Diagnosis and management of oral candidosis

Key Points

  • Discusses the isolation and identification of Candida species within the mouth to enable the diagnosis of different forms of oral candidosis.

  • Highlights the pathogenicity of Candida species and the aetiology of oral candidosis.in brief Provides an overview of the clinical management of oral candidosis.

  • Provides an overview of the clinical management of oral candidosis.

Abstract

Candida is a fungus (yeast) that is generally regarded as a normal and harmless member of the oral microbiome in humans. Should host defences against these commensals be compromised in any way then Candida can cause clinical signs and symptoms, which manifest as distinct forms of oral candidosis (candidiasis). Candida albicans is the most frequently isolated candidal species from the oral cavity, although a range of non-C. albicans Candida species are being increasingly encountered. The basic principle of the management of candidosis is to identify and eliminate any underlying host predisposing factor. However, in many cases, antifungal therapy will also be required as part of initial management. This article will provide an overview of the isolation, identification and pathogenicity of Candida species encountered within the mouth and relate these to clinical management of oral candidosis.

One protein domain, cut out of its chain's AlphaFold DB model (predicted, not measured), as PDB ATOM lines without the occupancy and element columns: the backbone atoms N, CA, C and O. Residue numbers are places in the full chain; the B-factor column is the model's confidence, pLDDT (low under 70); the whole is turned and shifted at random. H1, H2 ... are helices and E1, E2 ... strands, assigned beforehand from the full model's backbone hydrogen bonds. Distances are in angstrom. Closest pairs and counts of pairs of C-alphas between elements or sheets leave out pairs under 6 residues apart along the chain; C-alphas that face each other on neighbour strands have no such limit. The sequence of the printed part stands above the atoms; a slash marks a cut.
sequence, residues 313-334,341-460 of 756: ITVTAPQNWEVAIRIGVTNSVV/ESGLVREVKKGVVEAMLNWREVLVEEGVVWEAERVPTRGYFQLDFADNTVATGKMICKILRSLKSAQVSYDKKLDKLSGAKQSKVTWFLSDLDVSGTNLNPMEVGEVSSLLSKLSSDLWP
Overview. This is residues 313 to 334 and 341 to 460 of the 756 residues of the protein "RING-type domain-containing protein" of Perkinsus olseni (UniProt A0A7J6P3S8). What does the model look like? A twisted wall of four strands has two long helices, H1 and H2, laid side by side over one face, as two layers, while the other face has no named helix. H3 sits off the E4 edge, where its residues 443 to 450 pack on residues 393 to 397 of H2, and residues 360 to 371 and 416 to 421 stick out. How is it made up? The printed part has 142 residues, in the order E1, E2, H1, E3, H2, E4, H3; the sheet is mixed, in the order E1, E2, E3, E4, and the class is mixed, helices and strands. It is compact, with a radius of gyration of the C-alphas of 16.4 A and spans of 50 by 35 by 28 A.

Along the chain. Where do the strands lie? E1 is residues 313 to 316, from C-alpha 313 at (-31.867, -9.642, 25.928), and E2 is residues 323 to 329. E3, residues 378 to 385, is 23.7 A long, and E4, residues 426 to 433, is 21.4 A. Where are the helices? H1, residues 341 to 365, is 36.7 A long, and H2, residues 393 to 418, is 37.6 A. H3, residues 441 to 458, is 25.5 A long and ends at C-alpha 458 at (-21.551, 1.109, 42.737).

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Correspondence to M. A. O. Lewis.

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Lewis, M., Williams, D. Diagnosis and management of oral candidosis. Br Dent J 223, 675–681 (2017). https://doi.org/10.1038/sj.bdj.2017.886

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